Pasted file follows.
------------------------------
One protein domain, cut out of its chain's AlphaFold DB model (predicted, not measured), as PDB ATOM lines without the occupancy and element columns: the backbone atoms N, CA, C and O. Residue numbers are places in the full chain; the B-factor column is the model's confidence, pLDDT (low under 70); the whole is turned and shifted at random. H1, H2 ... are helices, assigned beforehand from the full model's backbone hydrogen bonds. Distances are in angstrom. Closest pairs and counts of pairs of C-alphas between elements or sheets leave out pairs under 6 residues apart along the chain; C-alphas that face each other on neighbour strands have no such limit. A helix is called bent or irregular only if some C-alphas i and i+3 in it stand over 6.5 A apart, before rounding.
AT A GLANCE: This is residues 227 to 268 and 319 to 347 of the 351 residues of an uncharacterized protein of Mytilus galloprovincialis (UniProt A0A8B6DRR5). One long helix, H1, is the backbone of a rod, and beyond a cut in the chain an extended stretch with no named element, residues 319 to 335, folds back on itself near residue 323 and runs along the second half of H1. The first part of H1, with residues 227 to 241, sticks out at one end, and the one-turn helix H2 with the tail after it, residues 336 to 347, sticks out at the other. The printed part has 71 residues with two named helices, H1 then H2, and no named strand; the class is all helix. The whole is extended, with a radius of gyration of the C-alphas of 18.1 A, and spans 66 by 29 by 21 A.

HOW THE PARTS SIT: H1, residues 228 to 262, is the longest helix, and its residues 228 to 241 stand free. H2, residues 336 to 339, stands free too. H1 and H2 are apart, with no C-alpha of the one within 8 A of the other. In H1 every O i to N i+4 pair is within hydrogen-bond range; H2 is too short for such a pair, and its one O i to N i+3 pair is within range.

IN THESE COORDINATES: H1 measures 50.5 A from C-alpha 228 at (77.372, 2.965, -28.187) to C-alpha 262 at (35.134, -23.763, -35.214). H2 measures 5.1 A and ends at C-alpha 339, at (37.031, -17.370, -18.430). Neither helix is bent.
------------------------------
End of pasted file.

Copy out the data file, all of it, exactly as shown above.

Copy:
One protein domain, cut out of its chain's AlphaFold DB model (predicted, not measured), as PDB ATOM lines without the occupancy and element columns: the backbone atoms N, CA, C and O. Residue numbers are places in the full chain; the B-factor column is the model's confidence, pLDDT (low under 70); the whole is turned and shifted at random. H1, H2 ... are helices, assigned beforehand from the full model's backbone hydrogen bonds. Distances are in angstrom. Closest pairs and counts of pairs of C-alphas between elements or sheets leave out pairs under 6 residues apart along the chain; C-alphas that face each other on neighbour strands have no such limit. A helix is called bent or irregular only if some C-alphas i and i+3 in it stand over 6.5 A apart, before rounding.
AT A GLANCE: This is residues 227 to 268 and 319 to 347 of the 351 residues of an uncharacterized protein of Mytilus galloprovincialis (UniProt A0A8B6DRR5). One long helix, H1, is the backbone of a rod, and beyond a cut in the chain an extended stretch with no named element, residues 319 to 335, folds back on itself near residue 323 and runs along the second half of H1. The first part of H1, with residues 227 to 241, sticks out at one end, and the one-turn helix H2 with the tail after it, residues 336 to 347, sticks out at the other. The printed part has 71 residues with two named helices, H1 then H2, and no named strand; the class is all helix. The whole is extended, with a radius of gyration of the C-alphas of 18.1 A, and spans 66 by 29 by 21 A.

HOW THE PARTS SIT: H1, residues 228 to 262, is the longest helix, and its residues 228 to 241 stand free. H2, residues 336 to 339, stands free too. H1 and H2 are apart, with no C-alpha of the one within 8 A of the other. In H1 every O i to N i+4 pair is within hydrogen-bond range; H2 is too short for such a pair, and its one O i to N i+3 pair is within range.

IN THESE COORDINATES: H1 measures 50.5 A from C-alpha 228 at (77.372, 2.965, -28.187) to C-alpha 262 at (35.134, -23.763, -35.214). H2 measures 5.1 A and ends at C-alpha 339, at (37.031, -17.370, -18.430). Neither helix is bent.